3. Pork Fries Wal-Mart
The world's biggest retailer said Monday that Ed Chan, the president of Wal-Mart China since 2007, is stepping down to be replaced by Scott Price, president of Wal-Mart Asia. A company spokesman emphasized that Chan's departure was for personal reasons and unrelated to the recent charges that Wal-Mart was passing off regular pork as higher-priced organic meat in the city of Chongqing, an accusation which resulted in a fine, the arrests of two employees and 13 temporary store closures. Wal-Mart currently boasts 353 stores and a workforce of approximately 100,000 in China.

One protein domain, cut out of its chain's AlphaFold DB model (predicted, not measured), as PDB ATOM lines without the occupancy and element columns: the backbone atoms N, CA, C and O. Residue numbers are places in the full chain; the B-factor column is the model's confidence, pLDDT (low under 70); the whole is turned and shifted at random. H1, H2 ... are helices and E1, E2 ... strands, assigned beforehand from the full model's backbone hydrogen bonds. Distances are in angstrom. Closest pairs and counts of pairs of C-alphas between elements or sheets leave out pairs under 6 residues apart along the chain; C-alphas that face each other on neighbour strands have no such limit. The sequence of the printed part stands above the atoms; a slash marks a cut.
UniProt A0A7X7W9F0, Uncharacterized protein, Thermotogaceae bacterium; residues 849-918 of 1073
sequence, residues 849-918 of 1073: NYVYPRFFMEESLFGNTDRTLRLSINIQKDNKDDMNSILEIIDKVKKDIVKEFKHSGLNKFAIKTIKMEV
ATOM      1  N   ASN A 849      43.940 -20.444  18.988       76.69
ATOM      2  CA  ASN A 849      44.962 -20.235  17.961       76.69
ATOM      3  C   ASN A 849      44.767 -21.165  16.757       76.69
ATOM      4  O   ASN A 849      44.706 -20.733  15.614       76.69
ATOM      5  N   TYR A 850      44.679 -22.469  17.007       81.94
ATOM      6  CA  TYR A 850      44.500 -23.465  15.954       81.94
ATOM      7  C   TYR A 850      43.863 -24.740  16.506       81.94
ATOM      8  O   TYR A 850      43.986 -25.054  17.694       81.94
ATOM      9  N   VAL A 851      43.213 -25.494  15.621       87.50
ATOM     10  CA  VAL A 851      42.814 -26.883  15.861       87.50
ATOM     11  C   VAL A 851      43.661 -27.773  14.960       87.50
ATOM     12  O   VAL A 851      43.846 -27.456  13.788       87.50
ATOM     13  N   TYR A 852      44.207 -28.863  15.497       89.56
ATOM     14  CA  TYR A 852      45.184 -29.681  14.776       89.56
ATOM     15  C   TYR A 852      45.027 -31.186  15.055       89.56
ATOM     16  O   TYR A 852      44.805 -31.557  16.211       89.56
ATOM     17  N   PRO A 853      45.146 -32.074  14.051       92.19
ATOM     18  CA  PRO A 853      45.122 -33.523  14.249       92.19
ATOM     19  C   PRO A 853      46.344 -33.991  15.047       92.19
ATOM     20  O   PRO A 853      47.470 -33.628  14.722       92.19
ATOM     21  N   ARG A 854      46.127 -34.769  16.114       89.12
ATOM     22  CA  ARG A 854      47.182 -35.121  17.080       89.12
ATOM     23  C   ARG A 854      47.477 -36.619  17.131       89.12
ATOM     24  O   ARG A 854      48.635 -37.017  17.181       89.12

"There is no correlation", said Wal-Mart spokesman Anthony Rose.Really Mr. Rose? Literally and figuratively speaking, it sure sounds like a pig in a poke to us. It turns out that Chan is not the only Wal-Mart executive in China taking off. Clara Wong, senior vice president for human resources in China, also quit this week for personal reasons, although once again Rose denies l'affaire du porc Chinois had anything to do with her leaving. And you know what they say, one's a point, two's a trend. And the collusion may not all be on Wal-Mart's side either. Since 2006, Wal-Mart has been busted by Chongqing's cops almost two dozen times for selling expired or uninspected food and false advertising. And while food safety is a sensitive issue in China, especially after the tainted infant formula episode in 2008, many industry analysts say Chongqing officials are unfairly cracking down on Wal-Mart in order to gain political points ahead of big leadership changes in the coming year. Wal-Mart says it's cooperating with Chongqing investigators, but like their counterparts in China, the party bosses in Bentonville, Ark., have historically kept a tight lid on information coming out of the company. And as the famous philosopher once said, "Knowledge is power." You know who that philosopher was? Francis Bacon. Yep, like the "bacon" that comes from a pig. You see. It all comes together. Who's conspiracy theory is crazy now, huh?